Hackers managed to get login credentials for Experian's credit scoring reports after they broke into the systems of Abilene Telco Federal Credit Union last year, it has emerged.
Crooks gained access to the west Texan bank's systems after hacking into an employee's computer. The September 2011 breach allowed the hackers to get their hands on login credentials for the bank's account with Experian, exposing the details of millions to potential snooping in the process.
A subsequent audit revealed that the attackers had used the compromised account to download credit reports on 847 people, obtaining Social Security numbers, dates of birth and financial data on individuals across the US who had never held an account with the small Texan bank.
The breach is one of 86 incidents that have exposed data stored by credit reference agencies (Experian, Equifax and TransUnion) to snooping since 2006. Hackers have obtained this information not by going after the credit reference agencies directly but by targeting banks, auto-loan firms, data brokers, police departments and other organisations that have access to the sensitive information, which can be used by identity thieves to establish lines of credit under false names.
In total, more than 17,000 credit reports have been exposed by breaches at third-party firms over the last six years, according to an investigation by news agency Bloomberg. The figures come from breach notification letters unearthed by a privacy advocate who calls themselves “Dissent Doe”, and wishes to preserve their anonymity.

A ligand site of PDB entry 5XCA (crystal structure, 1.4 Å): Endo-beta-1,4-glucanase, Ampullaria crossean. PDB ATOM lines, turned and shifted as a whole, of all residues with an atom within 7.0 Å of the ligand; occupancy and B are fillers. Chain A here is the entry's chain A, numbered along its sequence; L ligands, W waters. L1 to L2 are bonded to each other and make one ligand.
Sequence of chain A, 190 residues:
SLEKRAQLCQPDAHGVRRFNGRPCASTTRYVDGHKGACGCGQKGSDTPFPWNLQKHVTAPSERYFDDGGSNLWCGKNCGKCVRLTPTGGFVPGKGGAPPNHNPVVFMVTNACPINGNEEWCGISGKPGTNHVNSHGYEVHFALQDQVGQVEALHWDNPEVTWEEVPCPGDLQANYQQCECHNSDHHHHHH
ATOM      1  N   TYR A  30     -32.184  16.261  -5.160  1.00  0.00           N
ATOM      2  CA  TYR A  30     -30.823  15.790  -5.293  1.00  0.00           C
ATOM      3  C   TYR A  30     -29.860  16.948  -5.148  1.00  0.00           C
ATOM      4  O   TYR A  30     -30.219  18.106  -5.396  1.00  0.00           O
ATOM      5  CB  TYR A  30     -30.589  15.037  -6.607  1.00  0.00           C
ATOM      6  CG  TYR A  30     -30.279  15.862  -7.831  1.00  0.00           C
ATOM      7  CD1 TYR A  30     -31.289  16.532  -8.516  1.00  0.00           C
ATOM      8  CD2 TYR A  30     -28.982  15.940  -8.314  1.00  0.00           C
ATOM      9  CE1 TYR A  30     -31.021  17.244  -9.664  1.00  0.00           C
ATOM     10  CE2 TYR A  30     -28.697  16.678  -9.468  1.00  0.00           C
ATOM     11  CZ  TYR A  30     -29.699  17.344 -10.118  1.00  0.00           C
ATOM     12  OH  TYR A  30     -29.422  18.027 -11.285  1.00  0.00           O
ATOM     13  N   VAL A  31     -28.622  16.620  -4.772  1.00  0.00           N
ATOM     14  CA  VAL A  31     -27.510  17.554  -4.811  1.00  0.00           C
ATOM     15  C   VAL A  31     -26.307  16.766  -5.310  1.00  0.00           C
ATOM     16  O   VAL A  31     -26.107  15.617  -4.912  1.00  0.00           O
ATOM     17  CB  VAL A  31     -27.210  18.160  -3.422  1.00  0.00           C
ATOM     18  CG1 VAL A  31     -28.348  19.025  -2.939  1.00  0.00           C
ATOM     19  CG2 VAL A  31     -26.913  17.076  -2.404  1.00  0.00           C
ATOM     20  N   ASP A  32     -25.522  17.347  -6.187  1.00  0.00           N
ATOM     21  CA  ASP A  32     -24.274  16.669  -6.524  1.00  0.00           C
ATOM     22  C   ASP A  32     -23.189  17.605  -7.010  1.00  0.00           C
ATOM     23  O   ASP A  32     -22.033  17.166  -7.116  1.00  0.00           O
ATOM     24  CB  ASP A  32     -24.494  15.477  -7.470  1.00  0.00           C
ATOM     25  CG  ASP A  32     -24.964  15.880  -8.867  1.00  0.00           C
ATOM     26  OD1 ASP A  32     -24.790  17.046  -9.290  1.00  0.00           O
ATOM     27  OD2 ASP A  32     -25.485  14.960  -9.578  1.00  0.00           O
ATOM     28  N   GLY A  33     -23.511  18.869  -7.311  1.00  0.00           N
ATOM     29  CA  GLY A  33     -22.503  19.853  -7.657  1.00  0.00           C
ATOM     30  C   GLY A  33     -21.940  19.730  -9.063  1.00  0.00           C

Most of the exposed records (15,500 credit reports) came as a result of 80 breaches against Experian’s database. Equifax was hit four times, resulting in the exposure of more than 1,200 reports. TransUnion’s was pwned twice, exposing 500 reports to unauthorised snooping, according to the DataLossDB.org website. The incidents all involved the theft of passwords and usernames from the credit bureaus' customers. Dissent Doe is campaigning for a national register of breach reports.
Experian blamed malware attacks against its customers for a majority of the breaches.
“We continue to invest in the security systems we have in place to protect our clients and consumers,” an Experian spokesman told Bloomberg. “Of course, the first line of defence lies with end users who are obligated to manage and protect their credentials, which in all these instances were compromised through malware that infected their hardware and other illegal means.”
Jay Foley, a partner with the consulting firm ID Theft Info Source, told Bloomberg that the volume of seriousness of the breaches raises concerns that credit bureau haven't invested enough in anti-fraud technologies capable of drawing attention to suspicious behaviour by their clients.
The wide range of data held by credit reference bureaus has become the focus of a Congressional investigation over recent weeks. ®